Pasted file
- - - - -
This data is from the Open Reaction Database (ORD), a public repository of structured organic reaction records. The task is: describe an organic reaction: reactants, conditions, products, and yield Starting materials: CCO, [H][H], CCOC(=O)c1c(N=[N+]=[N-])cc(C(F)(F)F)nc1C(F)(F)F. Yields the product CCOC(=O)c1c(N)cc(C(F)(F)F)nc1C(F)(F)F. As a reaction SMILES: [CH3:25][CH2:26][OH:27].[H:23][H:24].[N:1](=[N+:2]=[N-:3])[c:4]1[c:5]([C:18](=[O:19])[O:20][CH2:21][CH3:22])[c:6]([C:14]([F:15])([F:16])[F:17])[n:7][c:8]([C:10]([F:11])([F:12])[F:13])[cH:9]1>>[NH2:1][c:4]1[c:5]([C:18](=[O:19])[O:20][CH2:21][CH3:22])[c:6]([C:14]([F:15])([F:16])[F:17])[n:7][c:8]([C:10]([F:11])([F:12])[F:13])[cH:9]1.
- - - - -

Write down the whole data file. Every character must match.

This data is from the Open Reaction Database (ORD), a public repository of structured organic reaction records. The task is: describe an organic reaction: reactants, conditions, products, and yield Starting materials: CCO, [H][H], CCOC(=O)c1c(N=[N+]=[N-])cc(C(F)(F)F)nc1C(F)(F)F. Yields the product CCOC(=O)c1c(N)cc(C(F)(F)F)nc1C(F)(F)F. As a reaction SMILES: [CH3:25][CH2:26][OH:27].[H:23][H:24].[N:1](=[N+:2]=[N-:3])[c:4]1[c:5]([C:18](=[O:19])[O:20][CH2:21][CH3:22])[c:6]([C:14]([F:15])([F:16])[F:17])[n:7][c:8]([C:10]([F:11])([F:12])[F:13])[cH:9]1>>[NH2:1][c:4]1[c:5]([C:18](=[O:19])[O:20][CH2:21][CH3:22])[c:6]([C:14]([F:15])([F:16])[F:17])[n:7][c:8]([C:10]([F:11])([F:12])[F:13])[cH:9]1.